Continually pushed away from Hubski by the intense snobbery, continually pulled back in by the thoughtful discussions.
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Since we're giving our opinion on things completely unrelated to the post, here's what I think: Your comment shows exactly the kind of Internet snark I wish I could find absent in a community. This is exactly the kind of unsolicited criticism I think few people would make in real life conversation. Even your edit has this kind of condescending superiority-complex tone. You give the impression that you care about the quality of conversations on Hubski, but I think this is exactly the kind of dogmatic authoritarian nonsense that drives people away from the discussion. Personally, I think vague questions sometimes provoke the most interesting responses, and I enjoy them on occasion.
I think you make a valid point about the post, but I don't think your opinion on the matter is necessarily canon, and I think you might do well to reconsider your tone.
That's really interesting. There's just something very discomforting about being watched by strangers with recording devices. People can watch us just with their eyes, and we might not give it much thought, but if they're recording it we get antsy, even if we aren't doing anything we would be embarrassed about or really need kept private. We all feel it. What's up with that?
What makes you so sure? I think that in the current climate people are just comfortable with who is pointing cameras at them. Once these cameras are really ubiquitous and in the hands of people who they do not trust, the laws on filming in public will at the very least be brought to the public's attention. We're not talking about constitutional rights here, so anything is subject to change. Except of course for our right against unlawful search (4th amendment)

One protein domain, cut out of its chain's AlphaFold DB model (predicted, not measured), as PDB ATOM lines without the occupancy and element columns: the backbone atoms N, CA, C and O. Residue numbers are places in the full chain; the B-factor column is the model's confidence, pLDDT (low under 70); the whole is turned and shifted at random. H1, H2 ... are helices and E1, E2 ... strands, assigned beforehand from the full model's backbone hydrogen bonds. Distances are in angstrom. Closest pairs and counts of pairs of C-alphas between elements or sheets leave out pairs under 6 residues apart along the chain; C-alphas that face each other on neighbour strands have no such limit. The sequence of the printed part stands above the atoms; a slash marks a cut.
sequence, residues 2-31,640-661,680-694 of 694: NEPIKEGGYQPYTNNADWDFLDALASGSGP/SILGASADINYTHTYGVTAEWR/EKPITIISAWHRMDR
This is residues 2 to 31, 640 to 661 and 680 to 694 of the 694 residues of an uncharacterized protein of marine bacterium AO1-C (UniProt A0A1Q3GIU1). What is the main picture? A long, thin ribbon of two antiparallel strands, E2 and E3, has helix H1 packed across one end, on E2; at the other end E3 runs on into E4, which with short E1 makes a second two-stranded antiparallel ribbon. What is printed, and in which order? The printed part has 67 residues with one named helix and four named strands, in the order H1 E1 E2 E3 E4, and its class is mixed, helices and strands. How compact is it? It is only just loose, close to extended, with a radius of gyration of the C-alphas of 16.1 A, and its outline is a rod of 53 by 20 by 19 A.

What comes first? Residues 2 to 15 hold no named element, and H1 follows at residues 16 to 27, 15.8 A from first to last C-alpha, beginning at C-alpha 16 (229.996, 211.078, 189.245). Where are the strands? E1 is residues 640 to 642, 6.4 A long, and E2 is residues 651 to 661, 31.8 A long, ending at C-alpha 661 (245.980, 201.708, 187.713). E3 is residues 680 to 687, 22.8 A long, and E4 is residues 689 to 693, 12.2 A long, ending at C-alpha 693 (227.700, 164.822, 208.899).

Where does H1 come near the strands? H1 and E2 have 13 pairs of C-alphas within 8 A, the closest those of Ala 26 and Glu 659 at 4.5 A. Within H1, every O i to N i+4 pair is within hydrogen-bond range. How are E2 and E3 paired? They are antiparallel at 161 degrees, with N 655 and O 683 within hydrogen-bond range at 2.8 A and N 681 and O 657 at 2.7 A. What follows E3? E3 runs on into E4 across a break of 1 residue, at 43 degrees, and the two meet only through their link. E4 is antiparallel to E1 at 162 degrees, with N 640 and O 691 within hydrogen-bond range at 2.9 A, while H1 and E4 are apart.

And what batteries will be powering these always filming google glass headsets? I would love to get them in my laptop!
No I don't think Glass will change the scene much. Of course battery life will limit the filming capacity of the headsets and so will the need to speak or tap the headset to begin recording.
Interesting. I agree, of course, that you should ask as a matter of courtesy, but it will be interesting to see how the legal aspects of these activities evolve as more and more obvious recording is happening around us on a daily basis.
It seems to me that people are perfectly fine with being recorded as long as the recording is being done by a trusted authority. We see cameras all the time in banks, parking lots, street corners, airports, retail stores, etc., and nobody gives a damn. But as soon as the camera is in the hands of an individual who might post on youtube, the gloves come off.
The guy in this video was recording video mostly in a really aggressive way. I'd be more interested in seeing how people react when faced with cameras in the hands (or on the faces) of people with whom they're already interacting with naturally, i.e. during a retail transaction, personal conversation, etc. I'm not sure how anyone would go about experimenting with that, but it would be interesting to see something like this without the obvious deliberate intent to aggravate.
Good, but I liked this article a little better. http://www.newstatesman.com/laurie-penny/2012/12/note-nice-g...
I always thought it was "Ma Bell" as in "Mother Bell". "Maw" makes it sounds like a cavernous toothy mouth intent on devouring everything in its path, which on reflection actually seems curiously appropriate.
Sounds like everyday introversion to me dude.
This sounds good.